You'll find this same practice happening over at Toyota as well. American auto manufacturers have missed the boat when it comes to product change-over, and in a world where the ecomomy (and the whims of the buying public) change so rapidly - this is a big miss.
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Old 22nd November 2005, 08:58 AM
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Unfortunately, Marc, you and I are alone in that opinion. Somewhere in the board rooms of corporate past, holding share price up for the 30 elite who do care, became more valuable than the economic contribution of 30000 laborers. I suggested in a related thread GM should switch to building electric cars. Now that I think about it - That would be the other shoe hitting to floor. The war - The oil - The government corruption. I'm just disgusted with whole discussion.
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Old 22nd November 2005, 09:12 AM
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Quote:
In Reply to Parent Post by ddhartma

One aspect of the Chrysler story that is often overlooked is that Iaccoca did not go to the government empty handed - he took with him not only a plan to restructure but laid before congress the K-car (the company's plan to turn away from the large cars that couldn't compete against the foreign competition).

GM, Ford and DCX have all in recent years moved towards large SUV's and high performance (both non-competitive during a fuel-crisis), both which are precisely what the customer wanted (at the time), but unlike their Asian competitors they haven't been working on the other end of the spectrum as well.

Look at Honda as an example. Just this year they introduced for the first time in their history a fairly large pick-up truck, but at the same time they have introduced several smaller hybrid cars that are capable of carrying sales when the bottom falls out of the truck market.

You'll find this same practice happening over at Toyota as well. American auto manufacturers have missed the boat when it comes to product change-over, and in a world where the ecomomy (and the whims of the buying public) change so rapidly - this is a big miss.
Yes David!

One of the basics of investing is being diversified. That way if, say, your telecommunications stocks take a hit hopefully your real estate investments (and others) will take up the slack. When the dot.bomb bubble burst, the folks who really hurt were the ones who were overly exposed in the tech market. They went after the quick buck.

Here we have some "very smart people" (dripping with sarcasm) who bet the company on pickups and SUVs. If they had put a little less effort in yet another flavor of SUV and a little more effort in a small, interesting, and efficient car, maybe 30,000 people would not be anticipating pink slips.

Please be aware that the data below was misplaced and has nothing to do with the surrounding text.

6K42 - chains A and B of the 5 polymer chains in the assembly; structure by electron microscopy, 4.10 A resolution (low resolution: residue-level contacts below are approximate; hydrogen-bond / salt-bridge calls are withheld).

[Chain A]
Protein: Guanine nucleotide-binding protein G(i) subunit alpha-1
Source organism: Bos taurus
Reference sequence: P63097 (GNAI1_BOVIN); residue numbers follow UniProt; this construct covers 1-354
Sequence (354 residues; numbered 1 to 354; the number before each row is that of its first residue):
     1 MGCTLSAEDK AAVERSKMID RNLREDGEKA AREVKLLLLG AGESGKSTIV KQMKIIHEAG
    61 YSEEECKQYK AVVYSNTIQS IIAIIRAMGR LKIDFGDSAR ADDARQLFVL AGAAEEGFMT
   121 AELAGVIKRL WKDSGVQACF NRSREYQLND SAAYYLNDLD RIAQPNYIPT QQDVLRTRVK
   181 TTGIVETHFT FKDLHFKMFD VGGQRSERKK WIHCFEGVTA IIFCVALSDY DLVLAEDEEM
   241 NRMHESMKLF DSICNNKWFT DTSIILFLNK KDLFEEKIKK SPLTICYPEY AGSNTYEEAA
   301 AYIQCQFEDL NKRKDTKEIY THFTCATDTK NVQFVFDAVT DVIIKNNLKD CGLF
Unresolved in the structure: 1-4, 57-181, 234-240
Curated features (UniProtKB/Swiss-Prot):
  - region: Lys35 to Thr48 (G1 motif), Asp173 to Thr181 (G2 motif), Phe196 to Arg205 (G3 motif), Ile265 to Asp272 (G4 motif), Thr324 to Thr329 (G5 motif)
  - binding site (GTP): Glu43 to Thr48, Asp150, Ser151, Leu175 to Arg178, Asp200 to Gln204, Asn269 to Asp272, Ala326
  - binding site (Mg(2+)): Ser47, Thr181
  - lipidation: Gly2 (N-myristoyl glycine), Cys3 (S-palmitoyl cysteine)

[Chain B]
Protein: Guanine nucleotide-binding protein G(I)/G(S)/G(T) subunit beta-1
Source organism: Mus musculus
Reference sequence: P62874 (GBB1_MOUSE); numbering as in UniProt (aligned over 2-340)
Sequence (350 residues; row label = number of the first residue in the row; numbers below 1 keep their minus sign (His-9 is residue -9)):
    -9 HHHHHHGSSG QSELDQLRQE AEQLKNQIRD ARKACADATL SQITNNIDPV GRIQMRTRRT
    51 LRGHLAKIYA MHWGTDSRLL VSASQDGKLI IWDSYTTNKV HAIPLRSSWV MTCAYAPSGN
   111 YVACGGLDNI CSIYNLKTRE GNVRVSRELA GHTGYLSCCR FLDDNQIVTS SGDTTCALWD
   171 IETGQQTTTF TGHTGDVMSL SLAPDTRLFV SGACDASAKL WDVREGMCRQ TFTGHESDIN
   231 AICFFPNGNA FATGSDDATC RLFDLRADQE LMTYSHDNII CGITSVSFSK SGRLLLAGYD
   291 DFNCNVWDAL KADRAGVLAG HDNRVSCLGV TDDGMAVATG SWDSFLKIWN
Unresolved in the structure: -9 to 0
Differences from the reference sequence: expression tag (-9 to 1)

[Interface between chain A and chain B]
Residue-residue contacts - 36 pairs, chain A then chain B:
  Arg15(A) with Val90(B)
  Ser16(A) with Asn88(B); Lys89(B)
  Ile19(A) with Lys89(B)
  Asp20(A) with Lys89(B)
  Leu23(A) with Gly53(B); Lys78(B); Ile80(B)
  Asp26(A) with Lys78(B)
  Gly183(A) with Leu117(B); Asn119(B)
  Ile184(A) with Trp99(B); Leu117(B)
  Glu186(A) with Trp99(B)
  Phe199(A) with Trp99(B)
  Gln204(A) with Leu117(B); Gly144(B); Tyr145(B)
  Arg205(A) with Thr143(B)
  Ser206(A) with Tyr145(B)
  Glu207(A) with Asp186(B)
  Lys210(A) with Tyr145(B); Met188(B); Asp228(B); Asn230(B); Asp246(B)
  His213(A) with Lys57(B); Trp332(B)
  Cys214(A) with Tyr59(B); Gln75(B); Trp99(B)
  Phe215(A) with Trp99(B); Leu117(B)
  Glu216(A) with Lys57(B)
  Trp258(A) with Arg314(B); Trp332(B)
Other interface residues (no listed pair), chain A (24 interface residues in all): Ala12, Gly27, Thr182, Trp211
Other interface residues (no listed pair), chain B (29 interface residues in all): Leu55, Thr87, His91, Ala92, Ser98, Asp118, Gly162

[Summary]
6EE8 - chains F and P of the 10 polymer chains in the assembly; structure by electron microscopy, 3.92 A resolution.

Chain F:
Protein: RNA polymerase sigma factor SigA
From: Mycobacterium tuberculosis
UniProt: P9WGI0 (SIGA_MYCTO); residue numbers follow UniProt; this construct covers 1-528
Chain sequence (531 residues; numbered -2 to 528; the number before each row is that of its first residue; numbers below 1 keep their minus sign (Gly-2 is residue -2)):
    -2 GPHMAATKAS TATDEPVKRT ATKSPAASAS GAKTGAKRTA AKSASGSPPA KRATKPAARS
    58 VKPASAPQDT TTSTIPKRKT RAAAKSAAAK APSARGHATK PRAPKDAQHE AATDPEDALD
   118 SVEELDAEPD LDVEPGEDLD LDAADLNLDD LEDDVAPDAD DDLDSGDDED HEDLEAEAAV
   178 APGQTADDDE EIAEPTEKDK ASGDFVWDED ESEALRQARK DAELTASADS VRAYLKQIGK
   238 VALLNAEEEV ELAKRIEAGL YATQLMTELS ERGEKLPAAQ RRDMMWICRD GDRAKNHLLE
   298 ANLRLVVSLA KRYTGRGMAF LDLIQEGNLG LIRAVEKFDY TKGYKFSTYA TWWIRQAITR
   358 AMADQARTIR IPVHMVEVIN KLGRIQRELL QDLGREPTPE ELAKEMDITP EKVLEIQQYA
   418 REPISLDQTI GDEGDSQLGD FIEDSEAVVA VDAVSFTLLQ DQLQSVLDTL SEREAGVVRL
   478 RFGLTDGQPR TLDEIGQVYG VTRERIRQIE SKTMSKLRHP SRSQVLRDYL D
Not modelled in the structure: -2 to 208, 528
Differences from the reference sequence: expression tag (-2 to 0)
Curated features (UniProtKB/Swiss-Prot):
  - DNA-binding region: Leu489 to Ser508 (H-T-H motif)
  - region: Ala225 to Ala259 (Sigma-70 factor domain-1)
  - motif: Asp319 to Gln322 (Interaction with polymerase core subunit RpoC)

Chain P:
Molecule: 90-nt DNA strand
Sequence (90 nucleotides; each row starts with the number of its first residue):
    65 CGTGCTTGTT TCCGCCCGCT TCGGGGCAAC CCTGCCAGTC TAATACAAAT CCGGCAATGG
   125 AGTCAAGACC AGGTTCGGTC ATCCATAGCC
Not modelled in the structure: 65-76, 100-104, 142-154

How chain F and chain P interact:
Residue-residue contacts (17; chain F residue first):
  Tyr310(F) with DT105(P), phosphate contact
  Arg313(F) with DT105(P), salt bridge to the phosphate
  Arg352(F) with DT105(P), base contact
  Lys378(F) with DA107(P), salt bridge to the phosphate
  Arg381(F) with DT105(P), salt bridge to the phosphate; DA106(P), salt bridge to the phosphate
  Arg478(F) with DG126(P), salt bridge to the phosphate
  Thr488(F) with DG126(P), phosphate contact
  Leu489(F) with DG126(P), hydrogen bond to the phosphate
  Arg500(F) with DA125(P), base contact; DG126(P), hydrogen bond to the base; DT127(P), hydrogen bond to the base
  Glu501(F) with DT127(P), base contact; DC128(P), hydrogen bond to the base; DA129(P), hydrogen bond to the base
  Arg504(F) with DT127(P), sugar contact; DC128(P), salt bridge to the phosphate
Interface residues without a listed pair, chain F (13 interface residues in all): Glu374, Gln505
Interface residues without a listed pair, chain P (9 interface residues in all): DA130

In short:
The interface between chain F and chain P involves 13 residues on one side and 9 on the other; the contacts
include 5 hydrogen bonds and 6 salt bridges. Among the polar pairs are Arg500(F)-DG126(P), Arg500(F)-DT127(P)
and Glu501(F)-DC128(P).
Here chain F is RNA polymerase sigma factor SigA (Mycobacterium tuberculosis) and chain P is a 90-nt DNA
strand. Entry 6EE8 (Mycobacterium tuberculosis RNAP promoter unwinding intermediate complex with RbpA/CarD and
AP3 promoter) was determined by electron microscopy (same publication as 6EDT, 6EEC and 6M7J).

Sad that its the screw ups who will still be collecting paychecks.
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Old 22nd November 2005, 09:21 AM
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Very true Marc. It is difficult to sell / continue selling the oversized, heavy fuel drinking behemoths that seem to have taken over American automobile production.
I have often wondered / thought (sometimes out loud) that the perceived demand in the SUV / Light Truck market was created by Madison Avenue through the marketing of a "lifestyle" to support higher profit margin vehicle lines at the expense of the research & development of new technologies and vehicles / product lines that meet the governments "CAFE" standards. Why would they work to develop fuel efficient or alternative energy vehicles that would require capital intensive re-tooling of existing facilities or building new ones when they can successfully market the SUV. If my memory serves me correctly SUV's, when they were first introduced, were not included for calculation of the fleet fuel efficiency average, weren't required to meet the same FMVSS requirements as autos, and in many instances were built off of existing platforms / chassis that required minimal skin changes to the older models (ie: UN-93 Expedition or UN-46 / 105 / 152 Explorer). I mean just how much safer are you in an Explorer than in a Taurus? Instead of trying to compete with the Asian automakers by building a higher quality, more fuel efficient auto they chose a course that let them realize the highest level of profit in the short term while gambling against their long term viability & whittling away at the economies of a good number of communities.

I too remember the bail out, and would not be altogether surprised should both GM & FORD end up in the same boat, although I am not sure it would be as readily accepted as it was in the 70's. Afterall aren't TIF districts & economic development zones created by local & county governments already a subsidy of the same nature as the bailout?